Evil and Suffering
Good and evil are necessary to existence, like yin and yang. Man is naturally good and evil. Suffering is caused by ego, desire, uncreative will and chance.
Goodness as part of a greater reality
Generally we think of the good in life as both virtue and pleasure, while the bad is evil and suffering. In some worldviews, good and bad are seen as merely illusory, but for most of us in daily living they are real. No denial can get rid of pain, except for individuals of extraordinary stoicism, so we have to find some satisfactory explanation for it. Good and bad cannot be dismissed as merely relative, for like everything else in life they have ultimate values: there is absolute good and absolute bad. Taoism helps us understand how these things are part of a greater whole, an overall pattern of polarities which we broadly label as yin-yang. Polarities or opposites are as fundamental to our world as balance and harmony (with which they form a triad). Indeed, in their range and intensity they may explain the apparent uniqueness of Earth, for where else in the cosmos are such polarities found?
Opposites in relationship
Opposites everywhere co-exist in a complex relationship. They feed off each other in a constant creative tension. The good has no meaning without the bad and seems to invite it to come, and vice versa. To cite a contemporary example, prosperity in 2007 “invited” the global financial crisis, and the pain of this crisis inevitably led to the reforms of the post-crisis period. In the long term, goodness always seems to prevail, if only just. The simple fact that we exist, if we take this as a sign of goodness, suggests that goodness always has at least a small margin of advantage, hidden or obscured though it may be. However, the traditional Christian idea that God has ultimate power over evil and suffering is erroneous. God, interpreted simply as goodness, has no more than equal influence over the affairs of the Universe. At best, we can say that goodness counteracts evil and ameliorates suffering. Badness cannot be removed; good and bad, like yin and yang, co-exist in perpetuity.
Bad intentions, actions and outcomes
Why bad things happen is part of the unfathomable mystery of the Universe. Plainly the interplay of good and bad has led to our present advanced state, but this does not explain why it has to be so. If good and bad are not simply co-equal parts of the one overall reality, which is what is proposed here, there must be another explanation. This might be the Zoroastrian belief that good and evil are both original, or the monotheistic (including Christian) view that the one God, for reasons of his own, has allowed the existence of evil, perhaps to give meaning to the free will of humankind. Some people see bad merely as the absence of good, or as a cosmic disorder, and some have other explanations. Given the mystery of evil, and suffering too, we might be wise to avoid asking why it occurs and simply accept it as an unavoidable fact of all life, which we fight not only in our own lives but universally.
Evil and corrupt nature
If our ideas about God and goodness are updated, our ideas about evil and suffering should be updated too. Some see human beings as inherently good, though flawed, others as inherently bad. However, reality has both feet on the ground: we are all intrinsically both good and bad. Our character is but a microcosm of the character of all nature. The divine is within us, if only we have eyes to see it, but so is evil. It is important for us to have this understanding, for our view of the essential character of humankind determines our whole approach to life. Thus, the sanest and also most life-affirming view is that bad behaviour is always to be anticipated though not expected, no matter how lost from goodness a person might seem to be. There is something of God in everyone.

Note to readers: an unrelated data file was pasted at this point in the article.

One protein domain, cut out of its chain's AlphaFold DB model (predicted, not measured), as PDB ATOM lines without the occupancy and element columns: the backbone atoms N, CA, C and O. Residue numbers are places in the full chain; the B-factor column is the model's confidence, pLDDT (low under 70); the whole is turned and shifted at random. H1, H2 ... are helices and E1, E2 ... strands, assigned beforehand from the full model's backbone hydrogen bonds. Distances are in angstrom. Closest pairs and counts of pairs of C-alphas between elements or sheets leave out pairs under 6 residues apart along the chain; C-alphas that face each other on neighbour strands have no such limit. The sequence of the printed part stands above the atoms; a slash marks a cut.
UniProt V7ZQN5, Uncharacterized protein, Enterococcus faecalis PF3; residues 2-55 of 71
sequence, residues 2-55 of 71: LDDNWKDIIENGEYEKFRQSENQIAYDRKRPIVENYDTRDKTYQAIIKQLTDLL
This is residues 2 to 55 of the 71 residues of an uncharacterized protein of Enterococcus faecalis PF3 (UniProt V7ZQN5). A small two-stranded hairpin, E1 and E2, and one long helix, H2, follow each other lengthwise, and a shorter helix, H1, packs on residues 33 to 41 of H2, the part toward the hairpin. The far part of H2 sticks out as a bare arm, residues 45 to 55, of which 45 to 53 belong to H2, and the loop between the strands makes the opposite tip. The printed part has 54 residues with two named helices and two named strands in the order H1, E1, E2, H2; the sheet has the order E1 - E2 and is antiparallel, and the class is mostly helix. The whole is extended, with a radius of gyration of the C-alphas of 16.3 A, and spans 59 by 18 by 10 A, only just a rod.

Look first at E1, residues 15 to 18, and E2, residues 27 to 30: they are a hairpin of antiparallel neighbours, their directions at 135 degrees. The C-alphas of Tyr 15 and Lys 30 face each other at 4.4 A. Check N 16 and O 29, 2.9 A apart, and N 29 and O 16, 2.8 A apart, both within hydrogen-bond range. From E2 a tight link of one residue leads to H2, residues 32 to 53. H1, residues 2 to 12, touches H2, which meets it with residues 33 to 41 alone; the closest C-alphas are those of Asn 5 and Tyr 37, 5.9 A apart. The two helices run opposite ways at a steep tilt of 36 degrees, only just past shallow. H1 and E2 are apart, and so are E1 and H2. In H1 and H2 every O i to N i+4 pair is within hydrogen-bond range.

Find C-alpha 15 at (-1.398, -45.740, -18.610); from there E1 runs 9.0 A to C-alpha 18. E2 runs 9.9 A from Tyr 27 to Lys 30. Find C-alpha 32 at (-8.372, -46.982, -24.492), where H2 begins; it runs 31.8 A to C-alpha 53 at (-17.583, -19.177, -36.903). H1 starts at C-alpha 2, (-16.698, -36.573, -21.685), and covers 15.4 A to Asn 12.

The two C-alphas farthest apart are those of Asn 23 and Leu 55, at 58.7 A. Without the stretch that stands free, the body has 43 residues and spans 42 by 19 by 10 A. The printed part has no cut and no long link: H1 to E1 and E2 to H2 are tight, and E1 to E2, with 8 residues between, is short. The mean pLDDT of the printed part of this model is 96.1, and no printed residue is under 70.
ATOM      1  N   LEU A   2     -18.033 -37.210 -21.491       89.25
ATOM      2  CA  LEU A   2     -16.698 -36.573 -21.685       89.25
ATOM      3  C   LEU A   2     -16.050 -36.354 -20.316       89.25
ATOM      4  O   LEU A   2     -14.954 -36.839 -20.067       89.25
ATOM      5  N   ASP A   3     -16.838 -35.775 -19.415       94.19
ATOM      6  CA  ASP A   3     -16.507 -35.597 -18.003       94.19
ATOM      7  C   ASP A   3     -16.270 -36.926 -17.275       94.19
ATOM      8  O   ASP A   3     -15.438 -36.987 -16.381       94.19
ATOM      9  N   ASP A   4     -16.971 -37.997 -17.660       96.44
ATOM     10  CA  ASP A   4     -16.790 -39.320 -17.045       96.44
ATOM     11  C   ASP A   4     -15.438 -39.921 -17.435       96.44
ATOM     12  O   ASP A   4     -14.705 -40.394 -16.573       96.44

The causes of suffering
Suffering is an outcome of more than evil or human weakness, for chance also plays a large part. Some from different branches of religion see suffering as ordained (or mitigated) by a deity, however the laws of causation appear sufficient to explain life outcomes, whether pleasure or pain. Apart from chance, the causes of our suffering lie mostly in the opposites of goodness, summed up as desire, ego, and destructive or uncreative will. Desire, a perversion of truth, is certainly at the heart of many of our problems. Ego is at the heart of other problems – ego which is consumed with self and therefore excludes love and other healthy relationships with others. Errors of will can cut in either of two directions: sheer destructiveness on the one hand, or failure (through fear or apathy) to restrain destructiveness. Society has created mechanisms to protect us from ourselves and our human failings, but no matter how tough-minded or sophisticated, they are never adequate.
And now, for a poet’s perspective, read Because We Can
In a world of opposites, the existence of goodness naturally implies the existence of things that are bad. We too are both good and bad; the two are forever symbiotic, like yin and yang. Goodness (God) is not responsible for evil or suffering, but it counteracts evil and ameliorates suffering.
Suggested further reading
Abhedananda, Swami. 1900. Philosophy of Good and Evil. New York: Vedânta Society. http://www.hinduism.co.za/goodand1.htm
Dale, Ralph Alan, trans. 2005. The Tao Te Ching [by] Lao Tzu: A New Translation, Commentary and Introduction. London: Watkins.
Neiman, Susan, 2002. Evil in Modern Thought: An Alternative History of Philosophy. Melbourne: Scribe Publications.